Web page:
I first noticed the tailored hem in Janet Arnold’s Patterns of Fashion.  She goes into great detail about how the hem of the Eleanor of Toledo gown was constructed (p 41).  The hem is finished with a 8cm bias cut piece of satin facing, of which 3mm was left to show at the bottom. Sandwiched Inside this facing is a piece of wool felt Interfacing 38mm wide.  The diagram is excellent and shows where the stitching is and how wide everything is.  Interfacing in the hem shows up again on page 44 in the woman’s kirtle, this time it is a pink linen.  The dress on page 44 has a bound hem, although there is no mention of interfacing.  Then on page 55, Arnold details  a hemline with interfacing of linen canvas and facing of wool.  Finally the dress on page 56 is stiffened with linen or buckram behind a pink silk taffeta lining.

Then something else came to my mind…the Mary of Hungary gown detailed by here by Cynthia Virtue.  I had always loved the little detail of the darker green strip at the hem, buy I had always assumed it was there to protect the hem, but when I went back and looked again, I was convinced that what we are seeing is a padded hem.  I have tried to find more evidence and information about the hem, but to no avail.  But, the strip at the bottom and the way the folds of the hem fall make me 99% sure that it is a padded hem.


So, I started experimenting and the difference is huge.  The folds of the hem push out more and the skirt moves beautifully when you walk.  Sure, it takes a little bit longer, but in my book, the extra time is well worth it.  Take a look at this comparison of a skirt without a padded hem and one with.



So…how do you do it?  It’s pretty easy really.

Step one: Decide on the dimension of your hem facing strip.  I have found that a final height of 1.5 to 2 inches works very well.  Next, decide how much of the facing you want to show at the bottom.  I think anywhere between 1/4-1 inch is a good amount.  Add it all together to get the height of the strips you will cut…and don’t forget seam allowance.  For this particular skirt, I chose to have a 2 inch finished width plus a 1/2 inch (double this amount) showing and 1/2 inch seam allowance.  Since the facing is a wool felt, I decided to eliminate some bulk by not folding over the top edge of the facing.  For fabrics requiring a fold over, make sure to add the hem allowance in.  So, I need to cut out strips of facing the length of my hem and a height of 3 1/2 inches. Now, to figure out the interfacing height, just subtract the amount of the facing that is showing at the bottom from the final facing height.  So, the interfacing will be cut 3 inches in height.  If I had added a seam allowance for the foldover at the top of the hem facing, then I would subtract that as well.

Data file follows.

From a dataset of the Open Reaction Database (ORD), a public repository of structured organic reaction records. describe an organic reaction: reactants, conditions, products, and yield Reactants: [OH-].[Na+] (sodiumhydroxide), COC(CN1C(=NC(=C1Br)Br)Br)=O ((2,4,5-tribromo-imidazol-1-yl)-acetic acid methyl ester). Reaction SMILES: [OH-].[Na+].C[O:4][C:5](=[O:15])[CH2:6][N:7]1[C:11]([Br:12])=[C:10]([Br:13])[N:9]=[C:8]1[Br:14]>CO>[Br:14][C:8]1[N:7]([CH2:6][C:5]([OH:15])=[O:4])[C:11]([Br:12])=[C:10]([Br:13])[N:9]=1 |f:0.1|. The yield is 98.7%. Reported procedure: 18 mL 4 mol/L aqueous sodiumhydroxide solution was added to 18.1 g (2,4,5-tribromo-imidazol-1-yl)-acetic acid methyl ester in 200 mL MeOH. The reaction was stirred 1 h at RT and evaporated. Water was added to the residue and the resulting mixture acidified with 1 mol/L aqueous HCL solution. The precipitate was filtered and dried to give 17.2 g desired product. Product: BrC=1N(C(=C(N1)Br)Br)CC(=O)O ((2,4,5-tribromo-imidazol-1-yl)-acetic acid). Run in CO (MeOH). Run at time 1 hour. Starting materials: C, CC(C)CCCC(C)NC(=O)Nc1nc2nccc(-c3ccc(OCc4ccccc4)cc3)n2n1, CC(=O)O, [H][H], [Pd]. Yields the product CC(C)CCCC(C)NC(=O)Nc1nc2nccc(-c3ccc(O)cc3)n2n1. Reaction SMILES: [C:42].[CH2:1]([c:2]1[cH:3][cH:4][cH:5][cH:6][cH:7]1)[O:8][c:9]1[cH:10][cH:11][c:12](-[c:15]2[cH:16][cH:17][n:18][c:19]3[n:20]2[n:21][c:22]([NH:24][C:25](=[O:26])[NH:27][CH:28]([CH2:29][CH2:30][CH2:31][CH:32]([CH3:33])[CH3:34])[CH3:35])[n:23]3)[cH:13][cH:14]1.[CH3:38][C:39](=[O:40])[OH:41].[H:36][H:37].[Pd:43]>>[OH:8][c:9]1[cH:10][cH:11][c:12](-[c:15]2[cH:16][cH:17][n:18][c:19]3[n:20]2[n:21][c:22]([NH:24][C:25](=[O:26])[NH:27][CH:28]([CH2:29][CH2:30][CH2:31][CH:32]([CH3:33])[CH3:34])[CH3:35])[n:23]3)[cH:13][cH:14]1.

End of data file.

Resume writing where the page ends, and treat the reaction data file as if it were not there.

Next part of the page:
Step 2: Cut out the facing and the interfacing strips.   I prefer to cut these on the bias as it takes a lot less effort going around the curves of the skirt hem.  For this, I used a blue wool flannel and a natural canvas linen ( IL095).  I have tried scraps of wool felt, flannel and the linen canvas and so far the linen canvas is my favorite.  I cut both out on the bias.  For the facing, the strips will need to be sewn together to make a continuous facing strip and then the seams pressed open.

Step 3: Stitch the facing strip to the bottom of the skirt.  I typically use a half inch seam allowance.  This is done with a running stitch, or with a straight machine stitch.

Press the seam allowances upward.  At this point, it is advisable on most fabrics to stitch the seam allowances down with a running stitch or a prick stitch.  Since this fabric seemed to behave and stay in place, I decided to skip this step this time…hopefully I won’t regret it later.

Step 4: Mark the placement of the fold.  For this one, it is the half inch that I decided in the first step would be showing, so I measure this downward from the seam line and mark it with chalk.  Then, fold the facing up and pin in place.

You will most likely end up with some wrinkling near the top edge of the facing.  This is because the conical shape of the skirt, and is easily addressed by pressing and shrinking it out with steam while you press the folded edge.


Step 5: with the facing unfolded, lay in the pieces of interfacing.  I don’t bother to stitch the facing edges together, since they will be enclosed in the facing.  Instead, I just give them a slight overlap.

They are first pinned in place, then I go through and use tailor basting to hold them in place.


Step 6: Fold the facing back up into place and stitch down.  For this I used a whip stitch, but you can use any stitch appropriate for a hem.


Give the hem one more light pressing and you are good to go.